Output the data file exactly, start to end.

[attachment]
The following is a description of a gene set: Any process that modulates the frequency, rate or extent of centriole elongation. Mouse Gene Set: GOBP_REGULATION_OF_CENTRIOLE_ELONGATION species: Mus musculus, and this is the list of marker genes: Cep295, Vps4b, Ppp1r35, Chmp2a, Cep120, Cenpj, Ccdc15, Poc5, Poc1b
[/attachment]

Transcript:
The following is a description of a gene set: Any process that modulates the frequency, rate or extent of centriole elongation. Mouse Gene Set: GOBP_REGULATION_OF_CENTRIOLE_ELONGATION species: Mus musculus, and this is the list of marker genes: Cep295, Vps4b, Ppp1r35, Chmp2a, Cep120, Cenpj, Ccdc15, Poc5, Poc1b